If there was a team among the associated nations whom people were expecting to show some real fight on the field in the super twelve stage of the t20 world cup, it was Scotland. The reason behind this expectation was their outstanding performance in the group stage, where they won all their games; the most famous one being a thumping victory over Bangladesh.
But, their journey in this mega event hasn’t been the ideal one since then. They have lost all their matches in the super twelve stage so far and they couldn’t even put up a fight against the teams like Namibia and Afghanistan. This shows that something is definitely wrong with Scotland. Let’s analyze a few key points to find the reasons behind such a poor performance.
Scotland’s batting in the powerplay phase has been nothing short of horrible. Their batters have scored at a SR of just 90.74 and they have lost ten wickets in this particular phase in the three super twelve games they have played so far. If we exclude their last game against New Zealand, their average and SR with the bat in the first six overs get reduced to 5.88 and 73.61. Their batting order was demolished within no time against Afghanistan and Namibia, which resulted in two massive defeats for them in these two games.
The major reason behind such a poor performance with the bat is the performance of their experienced batters. Scotland had a lot of hopes from their experienced batters like Kyle Coetzer, George Munsey, Calum MacLeod, Richie Berrington etc. But, all of them have failed to play impactful knocks in most of the games. The table below describes the abysmal returns of this quartet in the tournament so far.
|Runs||Average||Strike Rate||Highest Score|
If we exclude their performances in the group stage games against Bangladesh, PNG and Oman, these numbers look even poorer.
The wicket-keeper batsman Matthew Cross has been nothing exceptional either. He has scored 46 runs at an average of just over fifteen and an extremely poor SR of 73.01 in the super twelve stage.
Scotland managed to cross 100-run mark against Namibia and fought decently against New Zealand, only because of the valiant efforts from Michael Leask. Nobody has stood up for them in the batting department apart from Leask in the super twelve stage. Thus, they have failed to contribute collectively with the bat, which seems to be their biggest concern at the moment.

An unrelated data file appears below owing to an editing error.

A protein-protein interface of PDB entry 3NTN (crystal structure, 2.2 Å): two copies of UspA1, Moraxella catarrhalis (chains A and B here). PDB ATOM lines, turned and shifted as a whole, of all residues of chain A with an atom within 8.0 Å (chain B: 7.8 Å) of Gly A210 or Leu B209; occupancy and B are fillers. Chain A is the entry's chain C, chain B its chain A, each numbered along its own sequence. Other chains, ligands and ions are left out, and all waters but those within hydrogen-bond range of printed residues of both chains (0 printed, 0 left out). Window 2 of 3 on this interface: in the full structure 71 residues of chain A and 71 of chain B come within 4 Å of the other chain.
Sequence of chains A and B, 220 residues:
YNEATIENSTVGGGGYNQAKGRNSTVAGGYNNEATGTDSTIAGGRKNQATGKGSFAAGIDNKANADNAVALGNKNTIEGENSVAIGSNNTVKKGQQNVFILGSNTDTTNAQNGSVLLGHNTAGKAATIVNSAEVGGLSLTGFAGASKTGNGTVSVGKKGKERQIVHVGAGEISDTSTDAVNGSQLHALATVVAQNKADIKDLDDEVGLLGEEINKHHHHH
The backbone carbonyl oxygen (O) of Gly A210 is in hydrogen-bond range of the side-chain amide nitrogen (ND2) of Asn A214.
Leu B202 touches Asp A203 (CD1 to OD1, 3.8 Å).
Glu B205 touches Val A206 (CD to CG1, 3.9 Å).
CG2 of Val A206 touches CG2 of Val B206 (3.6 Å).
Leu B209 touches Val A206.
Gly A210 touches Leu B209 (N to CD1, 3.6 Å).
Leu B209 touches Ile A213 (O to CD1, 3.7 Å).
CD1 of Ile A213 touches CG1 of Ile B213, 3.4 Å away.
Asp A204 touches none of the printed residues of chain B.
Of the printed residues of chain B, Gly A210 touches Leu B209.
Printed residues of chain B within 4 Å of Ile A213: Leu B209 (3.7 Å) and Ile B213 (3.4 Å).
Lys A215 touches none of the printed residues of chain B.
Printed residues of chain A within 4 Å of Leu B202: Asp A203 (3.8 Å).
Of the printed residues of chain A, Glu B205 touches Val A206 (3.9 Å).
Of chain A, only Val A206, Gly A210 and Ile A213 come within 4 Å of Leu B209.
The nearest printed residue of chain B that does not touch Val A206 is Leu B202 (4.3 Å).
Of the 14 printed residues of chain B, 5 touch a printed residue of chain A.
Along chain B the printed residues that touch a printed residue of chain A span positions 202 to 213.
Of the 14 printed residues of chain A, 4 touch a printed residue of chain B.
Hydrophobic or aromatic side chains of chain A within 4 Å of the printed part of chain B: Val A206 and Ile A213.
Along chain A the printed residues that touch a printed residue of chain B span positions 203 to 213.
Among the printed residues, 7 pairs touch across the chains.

Now let’s talk about their bowling. Scotland managed to restrict all their opponents to a total lower than 150 on all three occasions in the group stage. The biggest factor responsible for such an impressive performance was their bowling in the powerplay. But in the super twelve stage, they have neither picked early wickets nor controlled the flow of runs. The drastic difference between their performance in the powerplay in the group stage and the same in the super twelve stage is evident from the table below.
|Wickets taken||Average||Strike Rate||Economy||BPB|
|Super Twelve stage||4||32.25||27||7.16||6.75|
The table shows the serious decline in their bowling in the first six overs. The Scottish bowlers conceded more than fifty runs inside the powerplay against Afghanistan and New Zealand, which provided those teams a great start and they were able to post challenging totals like 190 and 172 respectively.
All in all, they haven’t got good starts with both bat and ball in all these games and have failed to make a comeback from bad positions. A lot more was expected from them after their clinical performance in the group stage. But unfortunately, they haven’t lived up to our expectations in the super twelve stage. They still have two games to play for their pride and we really hope they give both India and Pakistan a run for their money.